How the One-Armed Sister Sweeps Her House

How the One-Armed Sister Sweeps Her House

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In the tradition of Zadie Smith and Marlon James, a brilliant Caribbean writer delivers a powerful story about four people each desperate to escape their legacy of violence in a so-called "paradise."

In Baxter's Beach, Barbados, Lala's grandmother Wilma tells the story of the one-armed sister. It's a cautionary tale, about what happens to girls who disobey their mothers and go into the Baxter's Tunnels. When she's grown, Lala lives on the beach with her husband, Adan, a petty criminal with endless charisma whose thwarted burglary of one of the beach mansions sets off a chain of events with terrible consequences. A gunshot no one was meant to witness. A new mother whose baby is found lifeless on the beach. A woman torn between two worlds and incapacitated by grief. And two men driven into the Tunnels by desperation and greed who attempt a crime that will risk their freedom - and their lives.

How the One-Armed Sister Sweeps Her House is an intimate and visceral portrayal of interconnected lives, across race and class, in a rapidly changing resort town, told by an astonishing new author of literary fiction.

One of 2021's Most Anticipated New Fiction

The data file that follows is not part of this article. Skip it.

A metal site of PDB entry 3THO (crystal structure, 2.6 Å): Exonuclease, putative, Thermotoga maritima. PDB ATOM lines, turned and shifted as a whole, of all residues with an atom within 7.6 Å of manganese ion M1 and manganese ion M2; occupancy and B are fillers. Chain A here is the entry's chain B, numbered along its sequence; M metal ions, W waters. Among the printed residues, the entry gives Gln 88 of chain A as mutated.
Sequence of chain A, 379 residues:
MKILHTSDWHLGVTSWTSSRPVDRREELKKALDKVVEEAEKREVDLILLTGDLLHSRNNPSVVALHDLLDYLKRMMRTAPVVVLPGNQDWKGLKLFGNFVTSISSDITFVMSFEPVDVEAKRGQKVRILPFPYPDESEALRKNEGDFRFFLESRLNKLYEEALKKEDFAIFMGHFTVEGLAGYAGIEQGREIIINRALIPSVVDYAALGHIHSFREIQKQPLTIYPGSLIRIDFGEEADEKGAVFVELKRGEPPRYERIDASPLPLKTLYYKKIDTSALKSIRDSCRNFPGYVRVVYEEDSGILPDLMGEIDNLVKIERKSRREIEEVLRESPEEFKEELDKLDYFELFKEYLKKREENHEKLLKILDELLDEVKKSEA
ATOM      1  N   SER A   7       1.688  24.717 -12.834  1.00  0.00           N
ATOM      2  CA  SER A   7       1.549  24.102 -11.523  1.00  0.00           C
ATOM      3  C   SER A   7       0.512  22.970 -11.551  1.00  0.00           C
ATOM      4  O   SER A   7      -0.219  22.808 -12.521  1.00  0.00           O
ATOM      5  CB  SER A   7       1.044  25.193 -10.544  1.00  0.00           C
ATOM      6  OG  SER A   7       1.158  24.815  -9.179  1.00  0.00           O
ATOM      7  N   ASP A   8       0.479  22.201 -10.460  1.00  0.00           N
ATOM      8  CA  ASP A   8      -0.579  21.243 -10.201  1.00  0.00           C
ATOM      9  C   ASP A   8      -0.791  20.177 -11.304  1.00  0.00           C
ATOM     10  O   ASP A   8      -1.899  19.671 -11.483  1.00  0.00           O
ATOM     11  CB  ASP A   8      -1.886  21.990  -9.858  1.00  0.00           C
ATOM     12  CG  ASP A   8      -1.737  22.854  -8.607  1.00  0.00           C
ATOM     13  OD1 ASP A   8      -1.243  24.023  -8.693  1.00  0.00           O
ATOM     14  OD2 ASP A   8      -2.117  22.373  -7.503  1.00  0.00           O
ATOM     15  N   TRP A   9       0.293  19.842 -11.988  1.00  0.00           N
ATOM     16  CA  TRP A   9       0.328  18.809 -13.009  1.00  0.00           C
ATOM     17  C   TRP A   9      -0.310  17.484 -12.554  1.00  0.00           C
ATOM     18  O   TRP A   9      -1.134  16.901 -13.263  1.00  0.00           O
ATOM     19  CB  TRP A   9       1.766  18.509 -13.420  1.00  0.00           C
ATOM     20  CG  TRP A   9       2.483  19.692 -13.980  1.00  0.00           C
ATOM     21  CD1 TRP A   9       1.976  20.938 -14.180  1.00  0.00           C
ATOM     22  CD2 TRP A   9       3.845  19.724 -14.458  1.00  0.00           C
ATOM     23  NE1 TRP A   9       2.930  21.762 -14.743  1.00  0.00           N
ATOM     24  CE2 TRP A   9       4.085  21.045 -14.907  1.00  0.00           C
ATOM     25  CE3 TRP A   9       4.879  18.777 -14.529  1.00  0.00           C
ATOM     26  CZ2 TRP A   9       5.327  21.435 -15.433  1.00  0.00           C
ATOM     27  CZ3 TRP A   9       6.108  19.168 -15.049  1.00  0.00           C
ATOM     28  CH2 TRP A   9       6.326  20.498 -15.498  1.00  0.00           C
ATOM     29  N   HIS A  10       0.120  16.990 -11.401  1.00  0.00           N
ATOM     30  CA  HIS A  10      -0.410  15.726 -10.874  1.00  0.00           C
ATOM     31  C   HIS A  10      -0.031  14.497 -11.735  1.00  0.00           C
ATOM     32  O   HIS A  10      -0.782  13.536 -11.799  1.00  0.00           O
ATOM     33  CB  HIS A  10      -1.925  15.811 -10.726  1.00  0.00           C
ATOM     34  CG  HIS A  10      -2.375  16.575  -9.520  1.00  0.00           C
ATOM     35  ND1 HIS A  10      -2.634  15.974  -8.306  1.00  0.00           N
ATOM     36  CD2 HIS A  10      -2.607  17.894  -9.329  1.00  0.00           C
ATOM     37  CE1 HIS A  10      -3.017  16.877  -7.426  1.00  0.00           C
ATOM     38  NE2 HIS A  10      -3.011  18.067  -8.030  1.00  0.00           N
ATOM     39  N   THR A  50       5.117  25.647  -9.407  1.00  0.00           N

The Millions * Lit Hub * O Magazine * Elle.com * Entertainment Weekly * Minneapolis Star-Tribune * Bustle


Author: Cherie Jones
Publisher: Little Brown and Company
Published: 02/02/2021
Pages: 288
Binding Type: Hardcover
Weight: 1.06lbs
Size: 9.20h x 6.10w x 1.20d
ISBN: 9780316536981

Review Citation(s):
Library Journal Prepub Alert 08/01/2020 pg. 38
Publishers Weekly 11/16/2020
Kirkus Reviews 11/15/2020
Publishers Weekly 11/09/2020 pg. 49
Booklist 12/15/2020 pg. 86

About the Author
Cherie S.A. Jones was born in 1974. She received a LL.B degree from the University of the West Indies, Barbados, in 1995, a Legal Education Certificate from the Hugh Wooding Law School, St. Augustine, Trinidad in 1997 and was admitted to the Bar in Barbados in October 1997. Cherie won the Commonwealth Short Story Prize in 1999. She won both the Archie Markham Award and the A.M. Heath Prize at Sheffield Hallam in the UK. A collection of interconnected stories set in a different small community in Barbados won a third prize at the Frank Collymore Endowment Awards in 2016. She still works as a lawyer, in addition to her writing.